Diarrhea or diarrhoea (from the Greek διάρροια, δια dia "through" + ρέω rheo "flow" meaning "flowing   through" ) is the condition of having three or more loose or liquid bowel movements per day. The most common cause is gastroenteritis. Oral rehydration solutions (ORS) with modest amounts of salts and zinc tablets are the treatment of  choice and have been estimated to have saved 50 million children in the past 25 years. In cases where ORS is not available, homemade solutions are often used. It is a common cause of death in developing countries and the second most common cause of infant deaths worldwide. The loss of fluids through diarrhea can causedehydration and electrolyte disturbances such as potassium deficiency or other salt imbalances. In 2009 diarrhea was estimated to  have caused 1.1 million deaths in people aged 5 and over and 1.5 million deaths in children under the  age of 5.
Diarrhea is defined by the World Health Organization as having three or more loose or liquid stools per  day, or as having more stools than is normal for that person.
Secretory diarrhea means that there is an increase in the active secretion, or there is an inhibition of absorption. There is little to no structural damage. The most common cause of this type of diarrhea is a cholera toxin that stimulates the secretion of anions, especiallychloride ions. Therefore, to maintain a charge balance in the lumen, sodium is carried with it, along with water. In this type of diarrhea intestinal  fluid secretion is isotonic with plasma even during fasting. It continues even when there is no oral food intake.
Osmotic diarrhea occurs when too much water is drawn into the bowels. If a person drinks solutions with excessive sugar or excessive salt, these can draw water from the body into the bowel and cause osmotic  diarrhea. Osmotic diarrhea can also be the result of maldigestion (e.g., pancreatic disease or Coeliac disease), in which the nutrients are left in the lumen to pull in water. Or it can be caused by osmotic laxatives (which work to alleviateconstipation by drawing water into the bowels). In healthy individuals, too much magnesiumor vitamin C or undigested lactose can produce osmotic diarrhea and distention of the bowel. A person who has lactose intolerance can have difficulty absorbing lactose after an extraordinarily high intake of dairy products. In persons who have fructose malabsorption, excess fructose intake can also cause diarrhea. High-fructose foods that also have a high glucose content are more absorbable and less likely to cause diarrhea. Sugar alcohols such as sorbitol (often found in sugar free foods) are difficult for the body to absorb and, in large amounts, may lead to osmotic diarrhea. In most of these cases, osmotic diarrhea stops when offending agent (e.g. milk, sorbitol) is stopped.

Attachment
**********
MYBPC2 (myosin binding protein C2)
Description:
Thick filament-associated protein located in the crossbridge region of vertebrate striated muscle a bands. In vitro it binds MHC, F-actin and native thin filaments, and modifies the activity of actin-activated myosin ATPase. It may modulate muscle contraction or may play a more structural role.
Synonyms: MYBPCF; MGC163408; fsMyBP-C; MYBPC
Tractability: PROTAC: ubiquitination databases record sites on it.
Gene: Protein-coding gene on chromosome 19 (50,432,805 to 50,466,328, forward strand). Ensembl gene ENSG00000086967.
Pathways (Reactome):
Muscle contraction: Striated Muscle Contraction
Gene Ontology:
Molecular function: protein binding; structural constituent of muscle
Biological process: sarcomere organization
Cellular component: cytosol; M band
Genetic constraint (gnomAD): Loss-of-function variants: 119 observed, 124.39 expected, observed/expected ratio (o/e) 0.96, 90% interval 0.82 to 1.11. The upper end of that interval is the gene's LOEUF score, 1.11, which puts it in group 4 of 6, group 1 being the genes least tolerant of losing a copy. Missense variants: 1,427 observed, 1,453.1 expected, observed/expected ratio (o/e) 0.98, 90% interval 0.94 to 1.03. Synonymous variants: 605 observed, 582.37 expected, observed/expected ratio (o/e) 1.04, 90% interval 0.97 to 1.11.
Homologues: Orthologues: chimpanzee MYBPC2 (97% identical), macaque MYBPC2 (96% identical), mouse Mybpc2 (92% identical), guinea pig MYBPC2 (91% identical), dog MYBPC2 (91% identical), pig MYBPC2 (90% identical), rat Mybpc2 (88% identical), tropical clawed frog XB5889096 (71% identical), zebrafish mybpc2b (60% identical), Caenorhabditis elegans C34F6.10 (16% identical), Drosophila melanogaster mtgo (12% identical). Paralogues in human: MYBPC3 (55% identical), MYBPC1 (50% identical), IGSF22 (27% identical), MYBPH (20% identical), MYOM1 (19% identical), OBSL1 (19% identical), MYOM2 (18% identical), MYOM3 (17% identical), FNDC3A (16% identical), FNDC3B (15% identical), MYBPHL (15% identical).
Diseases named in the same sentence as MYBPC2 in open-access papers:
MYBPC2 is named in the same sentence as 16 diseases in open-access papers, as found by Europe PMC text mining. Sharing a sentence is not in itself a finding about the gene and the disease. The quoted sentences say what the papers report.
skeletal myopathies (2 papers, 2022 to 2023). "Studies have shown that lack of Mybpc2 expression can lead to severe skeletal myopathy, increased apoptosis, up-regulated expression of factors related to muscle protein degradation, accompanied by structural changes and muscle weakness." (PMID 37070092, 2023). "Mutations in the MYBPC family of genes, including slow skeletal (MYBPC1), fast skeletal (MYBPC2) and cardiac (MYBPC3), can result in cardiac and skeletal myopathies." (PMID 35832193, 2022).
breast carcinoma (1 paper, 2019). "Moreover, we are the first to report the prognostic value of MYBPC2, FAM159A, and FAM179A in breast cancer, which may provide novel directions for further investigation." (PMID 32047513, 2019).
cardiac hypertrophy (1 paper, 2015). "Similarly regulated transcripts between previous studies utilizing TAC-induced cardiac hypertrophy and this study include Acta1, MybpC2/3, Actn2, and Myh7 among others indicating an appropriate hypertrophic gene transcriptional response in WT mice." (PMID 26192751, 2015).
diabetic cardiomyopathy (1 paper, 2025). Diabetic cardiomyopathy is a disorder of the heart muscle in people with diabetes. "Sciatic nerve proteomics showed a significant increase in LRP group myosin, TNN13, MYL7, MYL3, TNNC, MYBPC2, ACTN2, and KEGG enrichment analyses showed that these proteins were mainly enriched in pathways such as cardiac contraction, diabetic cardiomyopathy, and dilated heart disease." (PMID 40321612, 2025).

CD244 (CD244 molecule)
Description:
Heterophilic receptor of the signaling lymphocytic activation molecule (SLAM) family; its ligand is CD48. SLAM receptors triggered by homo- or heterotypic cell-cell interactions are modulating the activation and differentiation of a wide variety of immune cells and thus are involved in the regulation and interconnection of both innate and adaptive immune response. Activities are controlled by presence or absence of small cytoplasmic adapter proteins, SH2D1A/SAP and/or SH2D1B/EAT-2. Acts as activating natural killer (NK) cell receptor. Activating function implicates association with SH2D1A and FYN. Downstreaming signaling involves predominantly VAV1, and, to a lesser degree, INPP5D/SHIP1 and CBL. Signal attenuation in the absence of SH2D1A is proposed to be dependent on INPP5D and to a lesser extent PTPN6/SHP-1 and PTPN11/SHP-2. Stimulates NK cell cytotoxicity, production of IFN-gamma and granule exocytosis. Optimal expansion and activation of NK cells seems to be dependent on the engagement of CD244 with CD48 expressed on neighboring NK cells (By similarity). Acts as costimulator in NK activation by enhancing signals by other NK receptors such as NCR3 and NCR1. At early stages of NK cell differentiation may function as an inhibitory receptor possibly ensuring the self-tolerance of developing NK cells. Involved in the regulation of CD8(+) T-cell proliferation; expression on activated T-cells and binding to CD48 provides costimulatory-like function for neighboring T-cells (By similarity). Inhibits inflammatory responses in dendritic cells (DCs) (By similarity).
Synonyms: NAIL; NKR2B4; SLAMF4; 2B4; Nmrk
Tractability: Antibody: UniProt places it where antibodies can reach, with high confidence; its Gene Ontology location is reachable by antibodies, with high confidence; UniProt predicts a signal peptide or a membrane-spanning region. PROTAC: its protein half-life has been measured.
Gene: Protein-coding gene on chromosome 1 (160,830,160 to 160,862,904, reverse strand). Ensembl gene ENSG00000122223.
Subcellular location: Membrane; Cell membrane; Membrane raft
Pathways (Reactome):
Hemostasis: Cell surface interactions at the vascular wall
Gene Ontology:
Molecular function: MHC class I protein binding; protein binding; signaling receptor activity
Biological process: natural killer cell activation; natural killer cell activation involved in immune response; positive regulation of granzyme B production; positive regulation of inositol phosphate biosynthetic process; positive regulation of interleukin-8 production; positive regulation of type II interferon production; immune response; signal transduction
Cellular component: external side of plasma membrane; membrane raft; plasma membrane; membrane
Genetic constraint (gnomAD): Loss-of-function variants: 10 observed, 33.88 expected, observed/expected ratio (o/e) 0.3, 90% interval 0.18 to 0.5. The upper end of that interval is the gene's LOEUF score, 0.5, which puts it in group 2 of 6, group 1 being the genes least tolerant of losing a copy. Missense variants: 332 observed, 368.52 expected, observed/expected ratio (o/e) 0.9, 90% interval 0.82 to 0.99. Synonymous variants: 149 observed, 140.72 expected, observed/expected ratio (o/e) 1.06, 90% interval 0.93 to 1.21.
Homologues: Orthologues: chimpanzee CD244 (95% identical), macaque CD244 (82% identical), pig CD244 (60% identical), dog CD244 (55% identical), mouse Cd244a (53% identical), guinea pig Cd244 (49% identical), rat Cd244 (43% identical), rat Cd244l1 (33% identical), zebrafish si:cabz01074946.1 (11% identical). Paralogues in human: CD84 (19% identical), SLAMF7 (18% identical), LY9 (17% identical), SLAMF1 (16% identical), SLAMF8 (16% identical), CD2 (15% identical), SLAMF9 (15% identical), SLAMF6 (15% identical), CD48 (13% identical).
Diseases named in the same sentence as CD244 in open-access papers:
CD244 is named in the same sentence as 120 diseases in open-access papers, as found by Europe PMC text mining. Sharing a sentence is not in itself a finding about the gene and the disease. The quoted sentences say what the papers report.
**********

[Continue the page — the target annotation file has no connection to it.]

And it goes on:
Exudative diarrhea occurs with the presence of blood and pus in the stool. This occurs with inflammatory bowel diseases, such asCrohn's disease or ulcerative colitis, and other severe infections such as E.  coli or other forms of food poisoning.
Motility-related diarrhea is caused by the rapid movement of food through the intestines (hypermotility). If the food moves too quickly through the gastrointestinal tract, there is not enough time for sufficient nutrients and water to be absorbed. This can be due to avagotomy or diabetic neuropathy, or a  complication of menstruation . Hyperthyroidism can produce hypermotility and lead to pseudodiarrhea and occasionally real diarrhea. Diarrhea can be treated with antimotility agents (such
or autoimmune problems such as inflammatory  bowel diseases. Entamoeba histolytica. It can be caused by bacterial infections. celiac disease.
There are many causes of infectious diarrhea. Crohn's disease. colon cancer. Norovirus is the most common cause of viral diarrhea in adults. microscopic colitis. which include viruses. bacteria and   parasites. Dysentery is a symptom of. and Salmonella. and astroviruses cause  a significant number of infections. Hypermotility can be observed in people who have had portions of their bowel removed. and enteritis. which leads to a passive loss of protein-rich fluids and a decreased ability to absorb these lost fluids.
Generally. it is not diarrhea. 17) In travelers however bacterial infectionspredominate. which accounts for 40% of cases in   children under five. among others.
Inflammatory diarrhea occurs when there is damage to the mucosal lining or brush border. Chronic diarrhea can be the part of the presentations of a number of chronic medical conditions affecting the intestine. irritable bowel syndrome and bile acid malabsorption. Common causes include ulcerative colitis. but dysentery. Various toxins such as mushroom poisoning and drugs can also cause acute diarrhea. Shigella. parasitic infections. It can also be caused by tuberculosis. if there is blood visible in the stools. but rotavirusis the most   common cause in children under five years old.